Remember that in the last story, we learned that Saul had been anointed as the first king of Israel. But Saul began to disobey the Lord and so God took the kingdom of Israel away from him.
Once again, the task of anointing a king of Israel fell to Samuel. God told Samuel to fill up with olive oil and go to Jesse in Bethlehem. Samuel was worried that Saul might find out about it and be angry, so God told Samuel to take a young cow as a sacrifice to Bethlehem, so he would have a good reason to go down there.
Samuel found Jesse and began to look at his sons to determine which should be king. The first one he saw was Eliab. Samuel thought he must be the one since he was so handsome and tall (it worked with Saul, so why not with Eliab?). But God told Samuel that man thinks what is on the outside is important, but God is concerned about what is on the inside. 7 of Jesse's sons had walked in front of Samuel, but God hadn't chosen any of them. Samuel asked Jesse if he had any more sons, and Jesse told him about David, who was out watching the sheep. He was the youngest of the brothers. When he came to see Samuel, God told him that David was the one he wanted to anoint as the next king of Israel. So Samuel poured olive oil on David's head and from that day on, the Spirit of the Lord came upon David with power.
Now, we get to one of the most famous of all Bible stories. Once again, the Israelites were fighting with the Philistines. They had a soldier named Goliath who was over 9 feet tall. The Bible gives us some other clues about how big and strong Goliath was. His armor weighed 125 pounds (which was probably more than David himself weighed). He had a spear with an iron tip on it that weighed 15 pounds. He had a bronze helmet, bronze leg guards, and a bronze javelin. Goliath was legit.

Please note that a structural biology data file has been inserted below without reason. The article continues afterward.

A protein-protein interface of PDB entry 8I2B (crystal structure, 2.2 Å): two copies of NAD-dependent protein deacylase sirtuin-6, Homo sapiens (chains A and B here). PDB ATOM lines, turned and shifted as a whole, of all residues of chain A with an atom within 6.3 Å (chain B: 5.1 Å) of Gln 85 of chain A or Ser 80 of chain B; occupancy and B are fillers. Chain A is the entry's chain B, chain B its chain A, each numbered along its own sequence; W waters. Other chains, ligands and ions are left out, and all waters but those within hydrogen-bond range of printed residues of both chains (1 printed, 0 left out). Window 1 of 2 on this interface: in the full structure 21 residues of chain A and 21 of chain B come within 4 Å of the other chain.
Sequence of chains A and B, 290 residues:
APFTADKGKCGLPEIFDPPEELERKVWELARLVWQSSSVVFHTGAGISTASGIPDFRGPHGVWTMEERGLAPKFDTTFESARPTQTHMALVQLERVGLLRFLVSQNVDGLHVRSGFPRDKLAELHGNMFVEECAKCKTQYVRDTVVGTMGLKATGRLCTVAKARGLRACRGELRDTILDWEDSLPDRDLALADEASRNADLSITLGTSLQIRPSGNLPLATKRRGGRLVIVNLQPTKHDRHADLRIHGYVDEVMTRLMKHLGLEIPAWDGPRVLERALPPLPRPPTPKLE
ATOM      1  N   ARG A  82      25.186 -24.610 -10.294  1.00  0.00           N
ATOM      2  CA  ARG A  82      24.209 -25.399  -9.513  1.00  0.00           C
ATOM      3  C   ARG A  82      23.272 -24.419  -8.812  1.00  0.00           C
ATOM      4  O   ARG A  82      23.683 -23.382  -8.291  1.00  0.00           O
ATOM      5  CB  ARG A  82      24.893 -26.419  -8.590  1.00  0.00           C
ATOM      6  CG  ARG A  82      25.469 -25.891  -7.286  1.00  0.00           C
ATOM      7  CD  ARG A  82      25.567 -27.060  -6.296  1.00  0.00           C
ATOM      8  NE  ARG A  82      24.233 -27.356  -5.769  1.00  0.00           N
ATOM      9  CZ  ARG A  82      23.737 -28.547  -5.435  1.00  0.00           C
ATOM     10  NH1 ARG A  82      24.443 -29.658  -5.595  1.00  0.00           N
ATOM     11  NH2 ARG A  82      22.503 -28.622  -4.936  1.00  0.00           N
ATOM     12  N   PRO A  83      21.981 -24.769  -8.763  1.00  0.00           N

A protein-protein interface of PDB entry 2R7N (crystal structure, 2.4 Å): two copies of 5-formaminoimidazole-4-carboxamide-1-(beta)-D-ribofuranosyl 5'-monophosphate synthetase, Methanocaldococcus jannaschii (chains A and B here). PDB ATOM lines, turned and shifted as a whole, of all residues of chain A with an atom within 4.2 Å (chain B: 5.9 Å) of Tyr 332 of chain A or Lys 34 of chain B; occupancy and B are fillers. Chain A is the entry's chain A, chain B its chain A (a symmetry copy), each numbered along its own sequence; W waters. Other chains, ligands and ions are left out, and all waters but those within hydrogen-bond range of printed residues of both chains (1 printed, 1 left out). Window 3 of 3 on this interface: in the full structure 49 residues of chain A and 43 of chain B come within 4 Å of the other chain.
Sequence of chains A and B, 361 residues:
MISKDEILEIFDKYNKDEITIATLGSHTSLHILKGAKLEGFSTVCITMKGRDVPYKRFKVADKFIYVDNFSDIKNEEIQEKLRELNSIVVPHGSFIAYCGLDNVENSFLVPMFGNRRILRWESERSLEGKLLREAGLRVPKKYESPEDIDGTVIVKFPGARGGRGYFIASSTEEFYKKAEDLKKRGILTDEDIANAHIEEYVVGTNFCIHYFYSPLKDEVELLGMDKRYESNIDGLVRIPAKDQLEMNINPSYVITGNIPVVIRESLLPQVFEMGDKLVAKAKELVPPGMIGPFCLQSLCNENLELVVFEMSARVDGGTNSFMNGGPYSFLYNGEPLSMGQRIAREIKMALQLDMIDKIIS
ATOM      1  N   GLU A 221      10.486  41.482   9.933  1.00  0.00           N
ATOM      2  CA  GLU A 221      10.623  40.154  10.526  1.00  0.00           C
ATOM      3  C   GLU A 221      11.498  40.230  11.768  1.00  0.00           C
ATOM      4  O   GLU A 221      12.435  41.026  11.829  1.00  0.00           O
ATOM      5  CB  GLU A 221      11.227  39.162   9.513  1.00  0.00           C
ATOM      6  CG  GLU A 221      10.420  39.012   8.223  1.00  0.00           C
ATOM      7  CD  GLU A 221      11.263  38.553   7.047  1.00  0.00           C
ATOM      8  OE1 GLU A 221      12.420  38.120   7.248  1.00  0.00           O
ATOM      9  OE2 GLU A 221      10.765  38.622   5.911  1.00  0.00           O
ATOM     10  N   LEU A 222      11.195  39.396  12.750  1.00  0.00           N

Goliath taunted the Israelite army, giving a challenge he knew no one would accept. If the Israelites would send a soldier out, they would fight man-to-man for the fate of their entire army. Goliath came out and repeated this challenge twice a day for 40 days. No one dared take it. Now David was taking some supplies to the battle lines for his brothers. He heard this challenge and was appalled that the Israelite army was letting him get away with it. He was most disturbed of the shame it was bringing on God. David accepted the challenge.
At first, Saul didn't want to let him do it (after all, the fate of the entire Israelite army rested on this battle). David told Saul about all his times fighting bears and lions and convinced Saul to give him a shot. So Saul put his military clothes on him, but they didn't fit (remember how tall Saul was?) David chose to go dressed in normal clothes (remember all of Goliath's bronze armor?)
[Note: many times David is depicted as a little boy when he fights Goliath. There is nothing in scripture to substantiate that he was a little boy. He is definitely portrayed as a "youth", but not necessarily a little boy. He was big enough to use Goliath's sword, and big enough to at least try on Saul's armor. So, most people believe David was around 17 or 18: pretty much fully grown, but still young.]
David went down to the stream, gathered up 5 smooth stones and took his sling to fight Goliath. As soon as Goliath saw him, he laughed in scorn. They sent this little scrubby boy to fight him, and he didn't even have any armor. This would be a piece of cake. But David answered back, with a little attitude to boot: "You come at me with a sword, spear and javelin, but I come in the name of the Lord of Israel. Not only am I going to win this battle, I'm going to cut your head off and feed the bodies of your army to the wild animals!"
The rest, as they say, is history. David took one shot and landed one of those smooth stones right in Goliath's forehead. He cut of Goliath's head with his own sword, and the rout was on.
After that, David went to serve Saul. God's spirit had left Saul, and he began to pretty much go crazy. David was skilled at playing the harp (or lyre), and so whenever Saul would be troubled (by an evil spirit), David would come play music for him and it would calm him down.
Ask the children: Who is the tallest person you know? Do you know how tall they are?
Try and find a point in your classroom, or on the outside wall of your church that is 9 feet tall. Tell them that we are going to learn about how David fought a man who was that tall!
Read story from a Children's storybook Bible for younger children.
For older children, read story from an age-appropriate Children's storybook Bible or tell the story yourself.
Scripture for Kids to Read Aloud 1 Samuel 16:1-3, 16:6-13, 17:1-11, 17:32-51
First, ask the children if they have any questions about the story. What to do if you don't know the answer?